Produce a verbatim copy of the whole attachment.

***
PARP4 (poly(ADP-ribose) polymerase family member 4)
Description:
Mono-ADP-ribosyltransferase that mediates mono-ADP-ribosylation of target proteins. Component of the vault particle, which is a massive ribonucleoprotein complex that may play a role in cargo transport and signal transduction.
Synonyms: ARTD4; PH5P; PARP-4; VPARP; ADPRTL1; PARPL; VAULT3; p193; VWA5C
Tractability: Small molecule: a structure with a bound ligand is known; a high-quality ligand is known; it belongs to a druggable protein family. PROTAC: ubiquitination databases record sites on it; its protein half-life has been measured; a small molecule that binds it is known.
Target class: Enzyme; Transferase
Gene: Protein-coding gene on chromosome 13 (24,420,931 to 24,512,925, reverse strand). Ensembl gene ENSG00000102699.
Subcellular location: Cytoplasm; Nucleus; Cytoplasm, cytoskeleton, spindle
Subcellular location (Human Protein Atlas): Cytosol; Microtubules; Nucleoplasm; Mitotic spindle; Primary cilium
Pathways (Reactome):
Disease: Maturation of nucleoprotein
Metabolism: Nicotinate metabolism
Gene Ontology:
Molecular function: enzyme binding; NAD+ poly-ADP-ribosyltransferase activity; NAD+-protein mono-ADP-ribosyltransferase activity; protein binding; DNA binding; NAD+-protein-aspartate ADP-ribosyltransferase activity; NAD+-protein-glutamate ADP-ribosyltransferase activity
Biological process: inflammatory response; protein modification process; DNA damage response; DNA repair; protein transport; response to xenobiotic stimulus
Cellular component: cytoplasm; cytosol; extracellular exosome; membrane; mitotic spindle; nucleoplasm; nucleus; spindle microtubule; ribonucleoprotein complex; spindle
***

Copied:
PARP4 (poly(ADP-ribose) polymerase family member 4)
Description:
Mono-ADP-ribosyltransferase that mediates mono-ADP-ribosylation of target proteins. Component of the vault particle, which is a massive ribonucleoprotein complex that may play a role in cargo transport and signal transduction.
Synonyms: ARTD4; PH5P; PARP-4; VPARP; ADPRTL1; PARPL; VAULT3; p193; VWA5C
Tractability: Small molecule: a structure with a bound ligand is known; a high-quality ligand is known; it belongs to a druggable protein family. PROTAC: ubiquitination databases record sites on it; its protein half-life has been measured; a small molecule that binds it is known.
Target class: Enzyme; Transferase
Gene: Protein-coding gene on chromosome 13 (24,420,931 to 24,512,925, reverse strand). Ensembl gene ENSG00000102699.
Subcellular location: Cytoplasm; Nucleus; Cytoplasm, cytoskeleton, spindle
Subcellular location (Human Protein Atlas): Cytosol; Microtubules; Nucleoplasm; Mitotic spindle; Primary cilium
Pathways (Reactome):
Disease: Maturation of nucleoprotein
Metabolism: Nicotinate metabolism
Gene Ontology:
Molecular function: enzyme binding; NAD+ poly-ADP-ribosyltransferase activity; NAD+-protein mono-ADP-ribosyltransferase activity; protein binding; DNA binding; NAD+-protein-aspartate ADP-ribosyltransferase activity; NAD+-protein-glutamate ADP-ribosyltransferase activity
Biological process: inflammatory response; protein modification process; DNA damage response; DNA repair; protein transport; response to xenobiotic stimulus
Cellular component: cytoplasm; cytosol; extracellular exosome; membrane; mitotic spindle; nucleoplasm; nucleus; spindle microtubule; ribonucleoprotein complex; spindle